Helping injured motorists and pedestrians in and around Albuquerque
Drivers have a tremendous responsibility as they steer automobiles that can weigh as much as 4,500 lbs. along New Mexico's roads. Speeding exacerbates the potential severity of a crash. However, even while travelling at lower speeds, distracted and careless drivers put other motorists and pedestrians at risk of serious and fatal injuries. What makes reckless driving accidents more devastating is how completely preventable they were, had drivers paid attention to the road and acted with care.
Revo Smith Law was established 30 years ago in Albuquerque to serve the needs of injured clients throughout New Mexico. Our auto accident attorneys hold the careless driver who injured you responsible for her or his actions. Our focus remains on obtaining the best possible results in your case and giving you the most comprehensive client support along the way.
Distracted driving is reckless
A car is not the place to multitask. A motorist should concentrate on one thing only — safe driving. Yet, too often, drivers engage in such inappropriate conduct as:
- Talking on the phone
- Conversing or arguing with passengers
- Entertaining or disciplining children
- Adjusting the radio / CD player
- Eating or drinking
- Reading maps or GPSs
- Putting on make-up, brushing hair or shaving
- Reaching for items in the back seat or on the floor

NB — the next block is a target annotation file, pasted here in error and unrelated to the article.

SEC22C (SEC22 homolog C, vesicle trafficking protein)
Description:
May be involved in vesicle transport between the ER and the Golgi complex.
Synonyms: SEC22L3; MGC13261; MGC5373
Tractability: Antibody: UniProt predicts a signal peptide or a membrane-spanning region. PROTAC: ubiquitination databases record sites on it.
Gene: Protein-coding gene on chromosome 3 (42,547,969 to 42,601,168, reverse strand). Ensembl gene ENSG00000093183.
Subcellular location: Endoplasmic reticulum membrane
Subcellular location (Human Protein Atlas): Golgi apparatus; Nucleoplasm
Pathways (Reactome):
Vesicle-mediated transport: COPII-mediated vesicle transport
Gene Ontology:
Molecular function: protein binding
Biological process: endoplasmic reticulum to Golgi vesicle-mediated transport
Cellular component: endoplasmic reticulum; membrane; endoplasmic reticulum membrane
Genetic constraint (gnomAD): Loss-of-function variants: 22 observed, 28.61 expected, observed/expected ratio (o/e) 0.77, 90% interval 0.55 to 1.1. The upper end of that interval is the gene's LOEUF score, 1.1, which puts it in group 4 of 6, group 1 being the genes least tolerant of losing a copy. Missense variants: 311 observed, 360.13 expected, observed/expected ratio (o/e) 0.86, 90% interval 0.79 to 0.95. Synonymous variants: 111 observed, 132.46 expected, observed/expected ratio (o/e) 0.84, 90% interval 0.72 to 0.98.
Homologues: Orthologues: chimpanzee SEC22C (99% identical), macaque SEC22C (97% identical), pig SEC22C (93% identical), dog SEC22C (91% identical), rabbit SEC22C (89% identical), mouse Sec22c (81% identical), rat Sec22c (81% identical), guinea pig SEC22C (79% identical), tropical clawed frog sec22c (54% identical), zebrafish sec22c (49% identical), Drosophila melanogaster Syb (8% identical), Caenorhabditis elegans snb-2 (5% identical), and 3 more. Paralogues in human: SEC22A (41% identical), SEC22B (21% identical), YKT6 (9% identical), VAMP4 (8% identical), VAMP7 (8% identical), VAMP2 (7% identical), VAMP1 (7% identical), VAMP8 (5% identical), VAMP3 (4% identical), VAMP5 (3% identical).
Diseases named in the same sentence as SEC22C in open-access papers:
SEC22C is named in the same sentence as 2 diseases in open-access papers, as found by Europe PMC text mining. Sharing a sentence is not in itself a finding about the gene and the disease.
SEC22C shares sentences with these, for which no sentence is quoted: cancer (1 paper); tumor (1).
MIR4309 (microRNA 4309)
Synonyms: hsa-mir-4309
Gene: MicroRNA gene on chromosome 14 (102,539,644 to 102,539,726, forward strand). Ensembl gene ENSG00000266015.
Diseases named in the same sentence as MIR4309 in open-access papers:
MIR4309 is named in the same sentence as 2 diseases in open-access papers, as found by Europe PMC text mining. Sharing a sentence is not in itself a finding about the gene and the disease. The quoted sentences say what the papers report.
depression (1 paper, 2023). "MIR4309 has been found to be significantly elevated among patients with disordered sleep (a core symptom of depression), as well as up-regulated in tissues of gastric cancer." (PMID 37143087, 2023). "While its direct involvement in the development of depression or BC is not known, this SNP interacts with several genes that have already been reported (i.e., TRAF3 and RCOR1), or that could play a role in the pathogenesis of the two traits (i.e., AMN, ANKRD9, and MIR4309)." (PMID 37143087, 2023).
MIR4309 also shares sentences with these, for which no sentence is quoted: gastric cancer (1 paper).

These types of distractions take a motorist's eyes off the road, hands off the wheel and mind off of driving.
The dangers of texting and talking while driving
In our modern age, many people own a smartphone. Although this technology improves communication and increases efficiency, it also presents a serious danger when used inappropriately while driving. According to the Federal Motor Carrier Safety Administration (FMCSA), drivers divert their eyes to their phones for an average of 4.6 seconds while texting — meaning, at 55 mph, they travel the length of an entire football field without looking at the roadway.
New Mexico laws regarding tech device use while driving
New Mexico laws ban use of handheld devices for all drivers and use of both handheld and hands-free phones and texting by novice drivers. Young drivers are particularly vulnerable to distracted driving accidents. The official Distraction.gov website estimates that 11 percent of drivers under 20 years old who were involved in fatal wrecks were distracted, making teen fatalities a significant focal point in the laws to end texting, talking and other types of distracted driving.